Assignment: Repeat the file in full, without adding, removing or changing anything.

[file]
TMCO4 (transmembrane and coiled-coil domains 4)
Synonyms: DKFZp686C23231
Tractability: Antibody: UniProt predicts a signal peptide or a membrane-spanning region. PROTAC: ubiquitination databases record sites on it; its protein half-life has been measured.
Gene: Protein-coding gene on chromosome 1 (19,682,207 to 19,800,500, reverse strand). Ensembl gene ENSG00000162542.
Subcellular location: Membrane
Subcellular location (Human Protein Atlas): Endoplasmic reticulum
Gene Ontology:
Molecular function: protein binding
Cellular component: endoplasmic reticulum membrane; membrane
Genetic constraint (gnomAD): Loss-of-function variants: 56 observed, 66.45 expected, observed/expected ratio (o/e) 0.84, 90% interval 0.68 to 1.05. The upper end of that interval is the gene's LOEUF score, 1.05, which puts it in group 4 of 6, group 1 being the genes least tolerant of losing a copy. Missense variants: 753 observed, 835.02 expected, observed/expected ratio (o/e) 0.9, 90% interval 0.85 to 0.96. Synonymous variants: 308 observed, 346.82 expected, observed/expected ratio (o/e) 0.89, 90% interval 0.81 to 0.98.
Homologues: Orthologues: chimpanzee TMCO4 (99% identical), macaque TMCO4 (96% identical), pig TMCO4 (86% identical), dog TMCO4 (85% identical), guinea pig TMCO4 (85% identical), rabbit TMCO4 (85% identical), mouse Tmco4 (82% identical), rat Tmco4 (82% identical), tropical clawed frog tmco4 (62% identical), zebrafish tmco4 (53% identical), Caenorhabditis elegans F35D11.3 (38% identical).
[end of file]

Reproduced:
TMCO4 (transmembrane and coiled-coil domains 4)
Synonyms: DKFZp686C23231
Tractability: Antibody: UniProt predicts a signal peptide or a membrane-spanning region. PROTAC: ubiquitination databases record sites on it; its protein half-life has been measured.
Gene: Protein-coding gene on chromosome 1 (19,682,207 to 19,800,500, reverse strand). Ensembl gene ENSG00000162542.
Subcellular location: Membrane
Subcellular location (Human Protein Atlas): Endoplasmic reticulum
Gene Ontology:
Molecular function: protein binding
Cellular component: endoplasmic reticulum membrane; membrane
Genetic constraint (gnomAD): Loss-of-function variants: 56 observed, 66.45 expected, observed/expected ratio (o/e) 0.84, 90% interval 0.68 to 1.05. The upper end of that interval is the gene's LOEUF score, 1.05, which puts it in group 4 of 6, group 1 being the genes least tolerant of losing a copy. Missense variants: 753 observed, 835.02 expected, observed/expected ratio (o/e) 0.9, 90% interval 0.85 to 0.96. Synonymous variants: 308 observed, 346.82 expected, observed/expected ratio (o/e) 0.89, 90% interval 0.81 to 0.98.
Homologues: Orthologues: chimpanzee TMCO4 (99% identical), macaque TMCO4 (96% identical), pig TMCO4 (86% identical), dog TMCO4 (85% identical), guinea pig TMCO4 (85% identical), rabbit TMCO4 (85% identical), mouse Tmco4 (82% identical), rat Tmco4 (82% identical), tropical clawed frog tmco4 (62% identical), zebrafish tmco4 (53% identical), Caenorhabditis elegans F35D11.3 (38% identical).